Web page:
Graduate Students:  Student Objectives: Skills in Analysis, Writing, and Communication.

The student will:

  1. present orally the findings of research and critical analysis
  2. demonstrate the correct use of standard reference tools, the proper handling of primary and secondary sources, and proper documentation of all sources
  3. write research papers and critical analyses on appropriate topics from language, literature, or pedagogy
  4. demonstrate a publishable level of critical, creative, or pedagogical materials
  5. sustain a high standard of written expression in lengthy critical or creative works (including but not limited to theses)
  6. demonstrate synthesizing skills through a comprehensive final examination




Available at the bookstore: 

On reserve at the library:


Acquire on your own:



Course Requirements for Undergraduates (a.k.a. Student Learning Activities)



Course Requirements for Graduate Students (a.k.a. Student Learning Activities)



Notes on Requirements




Other Course Policies


Format for Papers 



Departmental Policies and Procedures

"Unless your professor specifies otherwise on her or his syllabus, the following policies and procedures apply for all courses offered by the Department of English (CRTW, ENGL, ENGE, and WRIT)."  --Department of English

Goals: Goals for all courses in the Department of English, including those that meet requirements for NCATE certification, are described at http://www.winthrop.edu/english/goals.htm.  

Touchstone/General Education Goals: This course meets Touchstone goals #s 1, 3, 4, 6, and 7; and counts toward the "Skills for Common Experience and Thinking Across Disciplines" General Education requirement.

Syllabus Change Policy: The version of your instructor's policy posted on her/his website, WebCT site, or www.turnitin.com site is the official policy statement for your class. This page may change during the semester, so make sure you check it frequently to keep up with changes.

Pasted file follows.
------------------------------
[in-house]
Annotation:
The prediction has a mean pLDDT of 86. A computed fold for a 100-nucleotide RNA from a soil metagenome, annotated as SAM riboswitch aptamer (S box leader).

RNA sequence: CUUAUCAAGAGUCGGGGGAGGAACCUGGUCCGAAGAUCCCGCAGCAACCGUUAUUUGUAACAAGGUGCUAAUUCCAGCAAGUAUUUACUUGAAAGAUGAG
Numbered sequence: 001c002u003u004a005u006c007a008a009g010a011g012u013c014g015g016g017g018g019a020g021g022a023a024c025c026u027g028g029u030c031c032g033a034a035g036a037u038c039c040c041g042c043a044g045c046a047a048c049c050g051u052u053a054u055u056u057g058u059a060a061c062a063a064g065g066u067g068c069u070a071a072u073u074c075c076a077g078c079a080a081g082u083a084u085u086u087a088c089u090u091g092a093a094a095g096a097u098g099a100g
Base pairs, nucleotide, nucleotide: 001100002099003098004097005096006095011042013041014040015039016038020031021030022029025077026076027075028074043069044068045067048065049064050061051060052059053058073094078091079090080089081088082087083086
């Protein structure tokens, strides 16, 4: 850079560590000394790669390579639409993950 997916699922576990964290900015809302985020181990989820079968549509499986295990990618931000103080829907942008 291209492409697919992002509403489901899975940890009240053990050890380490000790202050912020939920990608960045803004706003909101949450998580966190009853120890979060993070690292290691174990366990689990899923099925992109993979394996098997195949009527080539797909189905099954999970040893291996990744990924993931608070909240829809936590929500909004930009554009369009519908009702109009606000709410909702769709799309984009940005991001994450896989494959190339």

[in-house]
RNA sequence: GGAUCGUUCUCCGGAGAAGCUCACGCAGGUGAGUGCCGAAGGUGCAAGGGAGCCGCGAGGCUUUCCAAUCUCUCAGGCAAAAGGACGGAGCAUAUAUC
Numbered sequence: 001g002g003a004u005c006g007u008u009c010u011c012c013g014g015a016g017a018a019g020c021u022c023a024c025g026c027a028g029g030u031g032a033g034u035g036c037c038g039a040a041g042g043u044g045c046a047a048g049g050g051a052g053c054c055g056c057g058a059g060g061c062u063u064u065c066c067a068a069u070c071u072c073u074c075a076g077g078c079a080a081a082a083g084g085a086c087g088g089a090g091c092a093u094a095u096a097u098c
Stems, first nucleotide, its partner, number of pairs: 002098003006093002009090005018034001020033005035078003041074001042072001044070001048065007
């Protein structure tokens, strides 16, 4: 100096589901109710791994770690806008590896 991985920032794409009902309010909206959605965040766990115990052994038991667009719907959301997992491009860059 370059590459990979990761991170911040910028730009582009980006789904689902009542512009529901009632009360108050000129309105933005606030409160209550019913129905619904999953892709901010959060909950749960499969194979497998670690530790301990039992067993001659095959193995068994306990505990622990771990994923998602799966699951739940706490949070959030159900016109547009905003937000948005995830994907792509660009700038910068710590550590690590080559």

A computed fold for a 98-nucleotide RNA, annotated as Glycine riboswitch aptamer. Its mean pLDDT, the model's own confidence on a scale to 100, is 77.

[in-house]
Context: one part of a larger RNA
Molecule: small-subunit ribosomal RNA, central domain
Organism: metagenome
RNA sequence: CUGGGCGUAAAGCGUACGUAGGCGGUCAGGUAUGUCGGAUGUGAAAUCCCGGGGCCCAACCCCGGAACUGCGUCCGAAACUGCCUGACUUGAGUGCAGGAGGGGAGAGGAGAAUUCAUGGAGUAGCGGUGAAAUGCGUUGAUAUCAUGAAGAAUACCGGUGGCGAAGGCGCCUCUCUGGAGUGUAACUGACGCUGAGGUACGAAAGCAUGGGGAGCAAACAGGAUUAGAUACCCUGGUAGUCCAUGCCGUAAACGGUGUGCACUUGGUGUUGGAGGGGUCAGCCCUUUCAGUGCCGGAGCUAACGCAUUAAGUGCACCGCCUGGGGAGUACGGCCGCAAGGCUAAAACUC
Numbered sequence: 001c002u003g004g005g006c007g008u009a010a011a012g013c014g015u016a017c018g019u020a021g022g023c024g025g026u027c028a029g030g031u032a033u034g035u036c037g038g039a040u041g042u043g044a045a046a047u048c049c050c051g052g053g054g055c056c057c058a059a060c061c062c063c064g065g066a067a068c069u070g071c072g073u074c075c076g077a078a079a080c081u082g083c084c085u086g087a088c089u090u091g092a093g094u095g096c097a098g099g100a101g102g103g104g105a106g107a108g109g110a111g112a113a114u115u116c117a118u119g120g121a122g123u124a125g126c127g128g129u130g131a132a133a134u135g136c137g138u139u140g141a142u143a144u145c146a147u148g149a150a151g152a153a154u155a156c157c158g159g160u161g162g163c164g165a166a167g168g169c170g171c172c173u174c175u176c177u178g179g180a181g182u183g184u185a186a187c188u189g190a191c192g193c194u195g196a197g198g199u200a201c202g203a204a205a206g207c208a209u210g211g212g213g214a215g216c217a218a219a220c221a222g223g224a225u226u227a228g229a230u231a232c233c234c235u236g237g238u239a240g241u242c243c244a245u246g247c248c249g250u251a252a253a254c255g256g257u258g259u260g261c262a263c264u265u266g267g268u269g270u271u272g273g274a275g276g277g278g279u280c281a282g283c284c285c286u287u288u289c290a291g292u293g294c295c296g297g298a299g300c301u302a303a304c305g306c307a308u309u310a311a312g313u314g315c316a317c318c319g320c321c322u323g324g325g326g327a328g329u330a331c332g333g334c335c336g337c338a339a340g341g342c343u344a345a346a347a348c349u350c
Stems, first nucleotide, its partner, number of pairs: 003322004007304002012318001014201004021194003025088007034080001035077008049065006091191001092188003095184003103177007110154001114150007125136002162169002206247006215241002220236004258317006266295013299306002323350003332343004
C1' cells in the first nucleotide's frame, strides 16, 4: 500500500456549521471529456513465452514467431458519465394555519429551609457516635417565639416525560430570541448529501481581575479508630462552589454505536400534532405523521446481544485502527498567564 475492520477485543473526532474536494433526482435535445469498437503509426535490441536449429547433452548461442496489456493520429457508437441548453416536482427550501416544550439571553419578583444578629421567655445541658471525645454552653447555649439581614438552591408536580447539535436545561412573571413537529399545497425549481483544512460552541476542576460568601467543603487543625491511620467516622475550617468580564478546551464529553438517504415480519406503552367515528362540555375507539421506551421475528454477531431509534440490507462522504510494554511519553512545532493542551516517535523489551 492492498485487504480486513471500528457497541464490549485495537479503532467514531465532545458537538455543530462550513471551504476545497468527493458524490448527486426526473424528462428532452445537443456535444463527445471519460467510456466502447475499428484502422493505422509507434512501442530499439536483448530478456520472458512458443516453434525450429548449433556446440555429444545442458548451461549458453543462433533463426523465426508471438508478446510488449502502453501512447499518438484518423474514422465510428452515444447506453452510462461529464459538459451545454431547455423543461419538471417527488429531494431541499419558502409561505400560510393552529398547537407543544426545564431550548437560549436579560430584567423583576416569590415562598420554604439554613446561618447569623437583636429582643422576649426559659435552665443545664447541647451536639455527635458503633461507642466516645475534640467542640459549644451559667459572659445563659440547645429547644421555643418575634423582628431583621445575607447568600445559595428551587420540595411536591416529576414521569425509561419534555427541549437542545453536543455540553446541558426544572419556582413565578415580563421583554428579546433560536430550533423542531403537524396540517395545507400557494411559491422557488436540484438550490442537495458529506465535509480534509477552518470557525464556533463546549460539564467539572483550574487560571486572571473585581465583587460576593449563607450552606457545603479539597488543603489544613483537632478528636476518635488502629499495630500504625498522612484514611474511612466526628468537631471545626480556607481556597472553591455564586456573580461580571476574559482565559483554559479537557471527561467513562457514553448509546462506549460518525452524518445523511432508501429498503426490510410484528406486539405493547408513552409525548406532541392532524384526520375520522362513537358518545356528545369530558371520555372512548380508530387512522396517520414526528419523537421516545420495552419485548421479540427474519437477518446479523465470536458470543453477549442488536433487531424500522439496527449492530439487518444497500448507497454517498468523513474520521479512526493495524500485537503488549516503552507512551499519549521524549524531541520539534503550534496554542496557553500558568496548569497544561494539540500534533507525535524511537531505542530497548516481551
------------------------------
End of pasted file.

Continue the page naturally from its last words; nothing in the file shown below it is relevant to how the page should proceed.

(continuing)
Resources: The English Department’s home page is http://www.winthrop.edu/english.  Please check there for links to instructors' webpages, course materials, and The English Major's Handbook http://www.winthrop.edu/cas/english/default.aspx?id=20804 of useful links.

Office Hours: My office hours this semester are MTWR, 3:30-4:30. I will make every effort to be available during these hours or to notify you if I cannot be available.  If you want to have a conference with me, please make an appointment. I will NOT be available under any circumstances on Fridays:  this is my own dedicated research time. 

E-mail List Serves: Winthrop automatically generates a listserv for each class using the Winthrop e-mail addresses of all students enrolled in a class on the first day of instruction. If you add the class late or if you prefer to use an alternate e-mail address, you must personally enroll in the listserv. You can find the instructions for doing so at http://www.winthrop.edu/acc/imailsrv.asp.

Contacting Your Instructor: All instructors in the Department have voice mail in their offices and Winthrop e-mail addresses. Make sure you write down your instructor’s phone number and e-mail address where you will not lose it. You can leave messages for your instructor in the department mailroom, 248 Bancroft, which is open from 8:30-5:00 each day.

Instructor Accessibility: You can expect me to be available as a resource from which to draw and to obtain feedback. I am very responsive to email questions as long as I know who the email is from and have all information necessary to provide a complete answer. Please be sure to “sign” your emails as oftentimes email names are confusing at best (e.g., brownb1@winthrop.edu could be Bob Brown or Beth Brown). Please make sure to speak slowly and comprehensibly if leaving a voicemail so that I can decipher the name, message, and return phone number as well.